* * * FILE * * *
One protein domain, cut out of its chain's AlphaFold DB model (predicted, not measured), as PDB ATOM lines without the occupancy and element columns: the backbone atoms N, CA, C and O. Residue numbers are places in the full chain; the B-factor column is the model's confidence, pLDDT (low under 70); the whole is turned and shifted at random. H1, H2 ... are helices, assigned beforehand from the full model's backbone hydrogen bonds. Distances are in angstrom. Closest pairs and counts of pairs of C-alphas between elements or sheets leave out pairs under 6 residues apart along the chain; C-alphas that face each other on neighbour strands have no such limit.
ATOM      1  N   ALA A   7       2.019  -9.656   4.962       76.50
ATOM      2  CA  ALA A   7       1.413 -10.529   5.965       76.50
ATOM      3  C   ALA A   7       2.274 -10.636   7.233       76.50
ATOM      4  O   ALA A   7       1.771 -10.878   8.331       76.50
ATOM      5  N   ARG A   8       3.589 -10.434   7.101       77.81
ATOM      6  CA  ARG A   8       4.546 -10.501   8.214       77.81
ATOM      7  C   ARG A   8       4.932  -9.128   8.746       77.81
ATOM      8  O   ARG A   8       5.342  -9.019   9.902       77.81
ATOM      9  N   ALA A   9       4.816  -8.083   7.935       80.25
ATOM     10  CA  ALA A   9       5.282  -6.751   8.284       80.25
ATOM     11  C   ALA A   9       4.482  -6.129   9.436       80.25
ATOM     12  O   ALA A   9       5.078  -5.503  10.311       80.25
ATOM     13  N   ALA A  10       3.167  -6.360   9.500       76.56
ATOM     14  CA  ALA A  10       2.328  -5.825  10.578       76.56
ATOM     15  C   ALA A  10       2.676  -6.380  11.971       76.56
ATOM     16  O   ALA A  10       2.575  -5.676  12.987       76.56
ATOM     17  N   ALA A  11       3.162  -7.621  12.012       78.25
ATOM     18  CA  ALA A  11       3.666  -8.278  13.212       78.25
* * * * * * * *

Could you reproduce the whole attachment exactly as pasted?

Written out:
One protein domain, cut out of its chain's AlphaFold DB model (predicted, not measured), as PDB ATOM lines without the occupancy and element columns: the backbone atoms N, CA, C and O. Residue numbers are places in the full chain; the B-factor column is the model's confidence, pLDDT (low under 70); the whole is turned and shifted at random. H1, H2 ... are helices, assigned beforehand from the full model's backbone hydrogen bonds. Distances are in angstrom. Closest pairs and counts of pairs of C-alphas between elements or sheets leave out pairs under 6 residues apart along the chain; C-alphas that face each other on neighbour strands have no such limit.
ATOM      1  N   ALA A   7       2.019  -9.656   4.962       76.50
ATOM      2  CA  ALA A   7       1.413 -10.529   5.965       76.50
ATOM      3  C   ALA A   7       2.274 -10.636   7.233       76.50
ATOM      4  O   ALA A   7       1.771 -10.878   8.331       76.50
ATOM      5  N   ARG A   8       3.589 -10.434   7.101       77.81
ATOM      6  CA  ARG A   8       4.546 -10.501   8.214       77.81
ATOM      7  C   ARG A   8       4.932  -9.128   8.746       77.81
ATOM      8  O   ARG A   8       5.342  -9.019   9.902       77.81
ATOM      9  N   ALA A   9       4.816  -8.083   7.935       80.25
ATOM     10  CA  ALA A   9       5.282  -6.751   8.284       80.25
ATOM     11  C   ALA A   9       4.482  -6.129   9.436       80.25
ATOM     12  O   ALA A   9       5.078  -5.503  10.311       80.25
ATOM     13  N   ALA A  10       3.167  -6.360   9.500       76.56
ATOM     14  CA  ALA A  10       2.328  -5.825  10.578       76.56
ATOM     15  C   ALA A  10       2.676  -6.380  11.971       76.56
ATOM     16  O   ALA A  10       2.575  -5.676  12.987       76.56
ATOM     17  N   ALA A  11       3.162  -7.621  12.012       78.25
ATOM     18  CA  ALA A  11       3.666  -8.278  13.212       78.25